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Jason Calacanis, on Being a Venture Capital Investor

Jason’s advice to new fund managers and his thoughts on the future of venture capital

In Part 2 of our interview with Jason Calacanis, we explore the next generation, syndicates, fundraising in the future and Jason’s advice to new fund managers.

Advice to Investors

It’s a zero-sum game

Naval Ravikant once told me that caring and providing the most value is a key factor to winning. There is a race to provide value and there are a limited number of opportunities. There were so many checks that could get into Uber. If you were the 21st check you didn’t get in and if you were the 20th it changed your career. As an investor, you have to earn it. Ask yourself why anyone should have you on their cap table. If you cannot come up with an answer then get back to work

I know why people should have me on their cap table. I can get you in the room with any venture capital firm in the world. I can promote your company on This Week In Startups or tweet it to my 450k followers on Twitter. I can also get you, 1,000 customers, if you have a good product. You need to utilize your unique advantages and provide value for others

Entitlement is a curse. Don’t think that you are entitled to success or deal-flow. Have the attitude of the underdog and outwork everyone else. Try to out-hustle me and make me your target. Put a picture up on your wall and say “beat that guy”.

On the Next Generation

My approach is to personally train researchers and associates with a very aggressive schedule

Roelof Botha at Sequoia is a success story in raising the next generation but VC firms like Kleiner Perkins had issues with succession. For example, they had to bring in Mamoon from Social Capital as they failed in training the next generation

This happened as the market got heated. Fund sizes grew with them and so did the management fees, which distorted a lot of things at large funds. With a billion-dollar fund, you got $20m per year, so each partner got several million in salary plus the carry. Some funds like Andreessen Horowitz also started investing in obscure things like an in-house HR and marketing department. No great founder really wants to outsource their marketing to a venture firm, so it got a bit weird.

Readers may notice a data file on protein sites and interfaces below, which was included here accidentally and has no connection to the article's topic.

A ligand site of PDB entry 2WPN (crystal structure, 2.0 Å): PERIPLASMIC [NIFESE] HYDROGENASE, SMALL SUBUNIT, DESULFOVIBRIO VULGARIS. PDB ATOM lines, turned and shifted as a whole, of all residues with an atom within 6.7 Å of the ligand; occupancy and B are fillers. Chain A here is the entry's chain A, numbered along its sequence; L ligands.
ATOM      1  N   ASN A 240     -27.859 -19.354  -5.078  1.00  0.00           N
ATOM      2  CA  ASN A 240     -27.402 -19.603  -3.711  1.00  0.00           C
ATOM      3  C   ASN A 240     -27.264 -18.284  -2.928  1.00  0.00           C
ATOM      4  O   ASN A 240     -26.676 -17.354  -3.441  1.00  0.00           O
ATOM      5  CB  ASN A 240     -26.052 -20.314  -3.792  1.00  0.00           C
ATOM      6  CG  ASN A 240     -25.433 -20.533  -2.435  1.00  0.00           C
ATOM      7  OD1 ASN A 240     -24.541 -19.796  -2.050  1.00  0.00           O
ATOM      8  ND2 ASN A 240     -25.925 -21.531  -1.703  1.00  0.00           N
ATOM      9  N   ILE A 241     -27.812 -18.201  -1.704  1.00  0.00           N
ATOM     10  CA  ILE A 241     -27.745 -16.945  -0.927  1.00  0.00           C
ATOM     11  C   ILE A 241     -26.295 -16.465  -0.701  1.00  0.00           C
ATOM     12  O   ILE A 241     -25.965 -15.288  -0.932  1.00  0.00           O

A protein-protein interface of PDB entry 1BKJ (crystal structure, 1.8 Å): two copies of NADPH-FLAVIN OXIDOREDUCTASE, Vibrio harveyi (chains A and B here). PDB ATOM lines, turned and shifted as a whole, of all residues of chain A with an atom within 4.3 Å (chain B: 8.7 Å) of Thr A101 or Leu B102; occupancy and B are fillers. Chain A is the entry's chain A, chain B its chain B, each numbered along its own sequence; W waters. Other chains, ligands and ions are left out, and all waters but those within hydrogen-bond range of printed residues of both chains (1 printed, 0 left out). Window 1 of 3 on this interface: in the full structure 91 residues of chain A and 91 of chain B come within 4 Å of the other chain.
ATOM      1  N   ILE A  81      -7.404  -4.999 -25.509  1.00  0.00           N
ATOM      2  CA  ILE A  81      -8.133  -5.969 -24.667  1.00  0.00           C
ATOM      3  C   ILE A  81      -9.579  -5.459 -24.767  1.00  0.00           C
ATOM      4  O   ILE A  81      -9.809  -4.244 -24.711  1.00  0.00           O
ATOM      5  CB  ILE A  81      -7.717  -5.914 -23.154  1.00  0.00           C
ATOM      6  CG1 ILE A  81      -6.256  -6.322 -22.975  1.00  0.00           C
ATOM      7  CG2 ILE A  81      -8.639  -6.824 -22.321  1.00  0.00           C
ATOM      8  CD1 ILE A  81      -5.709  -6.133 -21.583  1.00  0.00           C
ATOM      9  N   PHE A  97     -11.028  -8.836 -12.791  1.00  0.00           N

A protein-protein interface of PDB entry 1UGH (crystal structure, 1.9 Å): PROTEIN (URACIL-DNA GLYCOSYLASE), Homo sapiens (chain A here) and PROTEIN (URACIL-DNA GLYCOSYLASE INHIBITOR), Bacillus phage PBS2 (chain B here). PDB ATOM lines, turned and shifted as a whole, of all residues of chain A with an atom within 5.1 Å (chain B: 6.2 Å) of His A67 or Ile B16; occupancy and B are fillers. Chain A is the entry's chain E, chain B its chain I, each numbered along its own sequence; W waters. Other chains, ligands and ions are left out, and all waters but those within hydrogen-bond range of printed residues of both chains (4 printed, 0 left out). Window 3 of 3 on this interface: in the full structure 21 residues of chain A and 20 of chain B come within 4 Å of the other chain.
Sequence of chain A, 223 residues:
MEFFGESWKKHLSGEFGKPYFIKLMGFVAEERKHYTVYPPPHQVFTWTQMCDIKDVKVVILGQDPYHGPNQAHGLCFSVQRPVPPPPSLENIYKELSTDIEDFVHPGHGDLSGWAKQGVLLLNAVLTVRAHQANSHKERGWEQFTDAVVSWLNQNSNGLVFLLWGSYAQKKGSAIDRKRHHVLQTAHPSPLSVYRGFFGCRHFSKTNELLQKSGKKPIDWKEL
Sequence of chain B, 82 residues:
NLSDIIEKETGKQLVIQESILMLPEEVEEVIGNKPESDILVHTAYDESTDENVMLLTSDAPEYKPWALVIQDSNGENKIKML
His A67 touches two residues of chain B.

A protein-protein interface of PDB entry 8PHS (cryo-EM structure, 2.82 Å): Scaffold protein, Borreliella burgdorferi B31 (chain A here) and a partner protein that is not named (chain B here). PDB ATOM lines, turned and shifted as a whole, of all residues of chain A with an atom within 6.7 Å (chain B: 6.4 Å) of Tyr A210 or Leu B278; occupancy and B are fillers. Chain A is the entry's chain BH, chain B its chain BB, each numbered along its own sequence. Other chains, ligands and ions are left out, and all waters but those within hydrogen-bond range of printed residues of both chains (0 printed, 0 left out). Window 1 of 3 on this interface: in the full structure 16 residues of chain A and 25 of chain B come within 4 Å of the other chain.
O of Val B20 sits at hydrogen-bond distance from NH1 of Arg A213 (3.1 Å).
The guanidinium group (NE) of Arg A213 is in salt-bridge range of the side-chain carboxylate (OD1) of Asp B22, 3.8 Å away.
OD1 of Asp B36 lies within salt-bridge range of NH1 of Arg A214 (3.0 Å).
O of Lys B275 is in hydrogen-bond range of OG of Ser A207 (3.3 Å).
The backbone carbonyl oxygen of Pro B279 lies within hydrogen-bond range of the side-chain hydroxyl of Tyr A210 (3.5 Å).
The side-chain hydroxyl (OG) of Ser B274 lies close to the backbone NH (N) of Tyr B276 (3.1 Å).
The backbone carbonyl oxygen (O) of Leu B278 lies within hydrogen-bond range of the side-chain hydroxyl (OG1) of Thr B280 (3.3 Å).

I’m a solo GP and do not want partners, but I do want to have managing directors, principals and associates for the next 10 years.

On Syndicates

Syndicates are my preferred method of sharing deals

It requires everyone to make a decision. Great investing is about making decisions with partial information and placing bets. With our All In Syndicate, we make all the decisions and with other syndicates, my thesis is to have a decentralized structure so it can run itself, kind of like what AngelList did.

 AngelList is one of the top 3 innovations in venture capital along with Ycombinator. But they relied on people like me, Tim Ferris and other syndicate managers. There was a misalignment of interests between us. After negotiating with Naval and AngelList we couldn’t come to an agreement, so I branched out on my own with my syndicates which are doing very well. Now I own 100% of my own syndicate and it’s one of the best decisions I’ve made. This is made me realize more that I’m better as a solo act.

On Fundraising in the Future

In the future HNWIs can become LPs with ease, thanks to folks like VC Lab

There might be less capital if the market does indeed crash. There is also a lot of venture firms so we might see a boom-bust cycle as a lot of funds are chasing the same deals

LPs can only handle so many relationships. When talking to endowments for my second fund, even with me they wanted to see a longer track record. It is not worth the time for an endowment to process any investment below $100m which is until a venture firm is on its fourth or fifth fund. But I don’t need them as I’ve got a network of high-net-worth individuals (HNWIs).

I can now raise a $25m fund by sending an email out to a list of people. I think in the future HNWIs will want exposure in this category and they will become LPs in funds. Thanks to the tools and the infrastructure from folks like VC Lab, they can easily become LPs in the future.

Click here for Part 1 where Jason talks about early stage investing, strategy and Sequoia’s new fund structure.

This content is provided by VC Lab, the venture capital accelerator. 

The free 16 week VC Lab program provides guidance, structure and a network to complete a fund closing in 6 months or less. Since mid 2020, VC Lab has helped launch 83 venture capital firms around the world.

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